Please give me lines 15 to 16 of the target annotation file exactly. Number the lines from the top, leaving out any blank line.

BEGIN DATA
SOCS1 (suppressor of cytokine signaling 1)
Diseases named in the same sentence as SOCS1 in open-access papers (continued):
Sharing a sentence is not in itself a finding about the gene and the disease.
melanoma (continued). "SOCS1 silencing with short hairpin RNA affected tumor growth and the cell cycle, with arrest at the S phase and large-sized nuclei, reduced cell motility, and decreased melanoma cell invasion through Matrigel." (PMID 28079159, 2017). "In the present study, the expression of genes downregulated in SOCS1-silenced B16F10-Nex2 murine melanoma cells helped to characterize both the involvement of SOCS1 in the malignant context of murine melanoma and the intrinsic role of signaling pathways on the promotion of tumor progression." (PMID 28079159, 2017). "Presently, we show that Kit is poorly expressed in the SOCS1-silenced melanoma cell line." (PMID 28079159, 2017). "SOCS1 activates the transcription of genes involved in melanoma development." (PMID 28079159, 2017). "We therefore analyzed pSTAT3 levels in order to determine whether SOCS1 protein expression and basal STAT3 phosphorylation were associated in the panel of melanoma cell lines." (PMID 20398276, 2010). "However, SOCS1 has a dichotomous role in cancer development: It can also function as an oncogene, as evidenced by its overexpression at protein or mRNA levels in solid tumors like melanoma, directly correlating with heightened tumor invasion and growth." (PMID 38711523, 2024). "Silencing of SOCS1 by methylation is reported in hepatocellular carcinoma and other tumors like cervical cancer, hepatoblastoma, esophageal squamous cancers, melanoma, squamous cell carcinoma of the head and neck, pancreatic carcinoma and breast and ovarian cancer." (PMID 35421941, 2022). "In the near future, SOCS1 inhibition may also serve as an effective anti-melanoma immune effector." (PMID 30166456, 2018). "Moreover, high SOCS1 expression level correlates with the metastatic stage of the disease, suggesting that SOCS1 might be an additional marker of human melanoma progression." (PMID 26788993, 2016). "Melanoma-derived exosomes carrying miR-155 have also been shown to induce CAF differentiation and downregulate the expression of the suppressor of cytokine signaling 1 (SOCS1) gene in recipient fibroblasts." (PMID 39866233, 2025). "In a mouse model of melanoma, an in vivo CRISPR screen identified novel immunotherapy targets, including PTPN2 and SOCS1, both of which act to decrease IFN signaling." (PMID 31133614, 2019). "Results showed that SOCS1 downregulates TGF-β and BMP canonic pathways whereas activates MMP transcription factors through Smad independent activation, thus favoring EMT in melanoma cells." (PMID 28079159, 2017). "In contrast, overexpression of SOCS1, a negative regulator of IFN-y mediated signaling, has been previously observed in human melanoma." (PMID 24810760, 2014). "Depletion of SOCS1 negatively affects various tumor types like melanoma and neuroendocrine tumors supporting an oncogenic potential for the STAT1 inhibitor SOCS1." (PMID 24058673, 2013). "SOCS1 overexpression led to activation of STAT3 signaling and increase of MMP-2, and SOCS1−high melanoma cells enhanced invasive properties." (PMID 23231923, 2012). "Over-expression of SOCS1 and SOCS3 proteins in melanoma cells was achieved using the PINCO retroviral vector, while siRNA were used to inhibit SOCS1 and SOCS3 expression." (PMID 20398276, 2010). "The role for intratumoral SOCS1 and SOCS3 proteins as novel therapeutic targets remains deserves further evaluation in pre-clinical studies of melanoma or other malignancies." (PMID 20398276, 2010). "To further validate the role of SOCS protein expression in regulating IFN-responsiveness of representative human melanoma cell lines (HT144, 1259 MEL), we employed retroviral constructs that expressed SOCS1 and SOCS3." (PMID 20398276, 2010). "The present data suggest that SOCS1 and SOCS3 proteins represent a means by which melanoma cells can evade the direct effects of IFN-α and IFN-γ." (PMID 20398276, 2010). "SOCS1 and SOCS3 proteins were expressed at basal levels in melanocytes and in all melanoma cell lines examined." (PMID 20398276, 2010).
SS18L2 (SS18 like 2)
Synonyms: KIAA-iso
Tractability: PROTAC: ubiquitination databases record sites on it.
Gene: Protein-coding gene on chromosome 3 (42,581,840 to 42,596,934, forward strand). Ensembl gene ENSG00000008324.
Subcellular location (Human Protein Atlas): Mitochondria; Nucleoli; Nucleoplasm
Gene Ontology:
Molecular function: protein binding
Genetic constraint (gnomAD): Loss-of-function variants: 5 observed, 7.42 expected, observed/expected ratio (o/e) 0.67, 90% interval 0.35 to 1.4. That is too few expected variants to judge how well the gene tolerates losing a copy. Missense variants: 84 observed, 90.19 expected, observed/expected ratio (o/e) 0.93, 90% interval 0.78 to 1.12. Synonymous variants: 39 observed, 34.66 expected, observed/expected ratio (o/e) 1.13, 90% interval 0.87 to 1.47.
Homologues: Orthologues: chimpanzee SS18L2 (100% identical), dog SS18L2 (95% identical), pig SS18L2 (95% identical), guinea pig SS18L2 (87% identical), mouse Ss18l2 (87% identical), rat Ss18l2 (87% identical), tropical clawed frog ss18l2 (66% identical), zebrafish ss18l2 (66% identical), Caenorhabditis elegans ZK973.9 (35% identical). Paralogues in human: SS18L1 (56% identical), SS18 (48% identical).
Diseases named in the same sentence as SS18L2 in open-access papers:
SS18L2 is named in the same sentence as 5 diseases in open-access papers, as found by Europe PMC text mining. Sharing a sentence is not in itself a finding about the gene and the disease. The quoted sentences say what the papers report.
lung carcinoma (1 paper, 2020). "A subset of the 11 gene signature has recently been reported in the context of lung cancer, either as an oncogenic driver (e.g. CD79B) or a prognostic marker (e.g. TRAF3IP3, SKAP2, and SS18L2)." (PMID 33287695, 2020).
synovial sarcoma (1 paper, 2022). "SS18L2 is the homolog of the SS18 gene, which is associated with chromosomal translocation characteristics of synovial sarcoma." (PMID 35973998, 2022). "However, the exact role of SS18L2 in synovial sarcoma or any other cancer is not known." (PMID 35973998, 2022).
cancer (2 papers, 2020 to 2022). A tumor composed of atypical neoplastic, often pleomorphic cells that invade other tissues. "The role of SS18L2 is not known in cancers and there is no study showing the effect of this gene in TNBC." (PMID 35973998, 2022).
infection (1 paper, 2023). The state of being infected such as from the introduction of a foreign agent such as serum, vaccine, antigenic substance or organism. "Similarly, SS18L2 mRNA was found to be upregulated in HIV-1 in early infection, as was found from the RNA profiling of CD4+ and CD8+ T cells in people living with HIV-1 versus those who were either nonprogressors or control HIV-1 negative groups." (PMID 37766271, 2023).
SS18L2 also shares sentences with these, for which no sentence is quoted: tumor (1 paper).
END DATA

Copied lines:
SS18L2 is named in the same sentence as 5 diseases in open-access papers, as found by Europe PMC text mining. Sharing a sentence is not in itself a finding about the gene and the disease. The quoted sentences say what the papers report.
lung carcinoma (1 paper, 2020). "A subset of the 11 gene signature has recently been reported in the context of lung cancer, either as an oncogenic driver (e.g. CD79B) or a prognostic marker (e.g. TRAF3IP3, SKAP2, and SS18L2)." (PMID 33287695, 2020).